Again, we emphasize that the application of a provision to a particular fact pattern is different than determining the meaning of a particular term. (See fn. 14, ante.) A deferential approach is more likely to be appropriate when an agreed-upon definition must be applied to a particular set of facts than when the meaning of a term must be defined.
4. Meaning of term "final adverse decision"
The standard analysis used to review a trial court's interpretation of a written contract is set forth in Winet v. Price (1992) 4 Cal.App.4th 1159 [ 6 Cal.Rptr.2d 554] and begins with the threshold question of whether the writing is ambiguous — that is, reasonably susceptible to more than one interpretation. ( Id. at pp. 1165-1166.) The inquiry into ambiguity presents a question of law subject to independent review on appeal. ( Id. at p. 1165.)
In this case, we will assume for purposes of argument that the term "final adverse decision" as used in section 4.5-10 of the Bylaws is reasonably susceptible to two interpretations. First, as urged by Adventist Health, it could mean that a decision does not become "final" until the doctor has exhausted all administrative and judicial mandamus remedies. Second, as argued by Smith, it could mean the final decision of the governing boards.
The parties presented the trial court no extrinsic evidence regarding the intentions of the persons who adopted or approved the Bylaws. As a result, the interpretation of section 4.5-10 of the Bylaws is a question of law subject to independent review on appeal. ( Parsons v. Bristol Development Co. (1965) 62 Cal.2d 861, 865 [ 44 Cal.Rptr. 767, 402 P.2d 839].)
Smith's counsel cites documents from 2004 as extrinsic evidence of intent. We conclude the documents are not relevant because they are not expressions of intent communicated between the persons who adopted the Bylaws. Thus, the documents are not relevant to the mutual intent of the parties at the time the Bylaws were approved.
We conclude that the Bylaws, when read as a whole, should be interpreted so that the term "final adverse decision" corresponds to the "final decision" referenced in section 4.5-8(b)(2) of the Bylaws and the "final decision" subject to the notice provision of section 4.5-9(a) of the Bylaws. (See Anton v. San Antonio Community Hosp. (1977) 19 Cal.3d 802, 829 [ 140 Cal.Rptr. 442, 567 P.2d 1162] [medical staff bylaws "read as a whole" by the court].)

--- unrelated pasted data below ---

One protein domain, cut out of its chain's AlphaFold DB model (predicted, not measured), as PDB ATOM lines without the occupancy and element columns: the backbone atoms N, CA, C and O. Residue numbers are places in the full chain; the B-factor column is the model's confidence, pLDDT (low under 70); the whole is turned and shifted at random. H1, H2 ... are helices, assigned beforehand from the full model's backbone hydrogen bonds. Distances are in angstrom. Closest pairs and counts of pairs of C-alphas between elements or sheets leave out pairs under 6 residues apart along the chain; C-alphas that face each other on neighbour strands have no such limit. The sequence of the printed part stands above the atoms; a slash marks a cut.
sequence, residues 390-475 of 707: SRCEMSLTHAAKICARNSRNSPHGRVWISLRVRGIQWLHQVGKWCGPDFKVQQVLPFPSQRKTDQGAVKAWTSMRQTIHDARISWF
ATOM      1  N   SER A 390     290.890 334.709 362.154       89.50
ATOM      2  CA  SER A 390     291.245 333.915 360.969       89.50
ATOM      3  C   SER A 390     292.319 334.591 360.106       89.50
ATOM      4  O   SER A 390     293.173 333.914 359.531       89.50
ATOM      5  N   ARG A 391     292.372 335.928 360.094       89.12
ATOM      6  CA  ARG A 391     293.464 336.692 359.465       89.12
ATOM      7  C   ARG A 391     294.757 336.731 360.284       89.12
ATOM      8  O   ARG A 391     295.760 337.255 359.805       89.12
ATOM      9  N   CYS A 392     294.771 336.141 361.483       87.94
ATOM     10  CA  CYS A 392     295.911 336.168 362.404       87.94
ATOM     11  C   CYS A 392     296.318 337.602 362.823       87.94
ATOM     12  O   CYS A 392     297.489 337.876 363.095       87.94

Section 4.5-8(b)(2) of the Bylaws concerns situations where the medical executive committee has made a recommendation unfavorable to the applicant, and the applicant exercises the procedural right to a hearing. It states that "the Governing Boards shall take final action only after the applicant has exhausted all procedural rights as established by these bylaws." (Italics added.) It further states that, after the exhaustion of the procedure contained in the Bylaws, "the board shall make a final decision." (Italics added.) Section 4.5-9 of the Bylaws is titled "Notice of Final Decision" and provides in part: "Notice of the final decision shall be given to . . . the applicant (Italics added.)
We conclude that an objectively reasonable person reading through the provisions of section 4.5 of the Bylaws would conclude upon reaching the term "final adverse decision" in section 4.5-10 that the decision referenced is the same decision described as "final" in the preceding provisions. Furthermore, subsequent provisions in the Bylaws do not contradict this interpretation. Reading "final adverse decision" to mean a final decision of the governing board that is adverse to the applicant is consistent with the way the terms "final decision" and "final action" are used elsewhere in the Bylaws, including section 7.1-4 (titled "Final Action") and section 7.5-6 (titled "Decision"). In addition, we have located nothing within the four corners of the Bylaws that suggests the term "final adverse decision" refers to a decision entered in a judicial proceeding.
The relevant language of these two provisions from article VII of the Bylaws is set forth earlier in this opinion. Adventist Health argues that the reference to a final action in section 7.1-4 of the Bylaws should be given a different meaning than the reference to a final adverse decision in section 4.5-10 because the two sections have different purposes. We reject this argument based on the structure of the provisions of article IV of the Bylaws and what an objectively reasonable person would interpret the term "final adverse decision" to mean when placed in the context of the entire document.
Based on this interpretation, we conclude that, unless Adventist Health is able to present extrinsic evidence that causes the superior court to adopt a different interpretation of the Bylaws, Smith will prevail on his contention that the 36-month waiting period expired in February 2007 because the decisions of the governing boards of Hanford Community Medical Center and Central Valley General Hospital became final in February 2004.
Alternatively, we conclude that section 4.5-10 of the Bylaws does not apply in this case because the "final adverse decision" referenced by section 4.5-10 involves a decision made under the Bylaws and does not include decisions relating to appointments to other medical staffs. Section 4.5-10's use of the phrase "reapply to the medical staff" means the prior application also must have been made to "the medical staff." The term "medical staff" is defined at page 2 of the Bylaws to mean those physicians "who have been granted recognition as members of the medical staff pursuant to the terms of these bylaws." The medical staff created by "these bylaws" is CMStaff. Because the decisions of the governing boards of Hanford Community Medical Center and Central Valley General Hospital are not final adverse decisions regarding appointment to CMStaff, section 4.5-10 of the Bylaws does not apply in this case.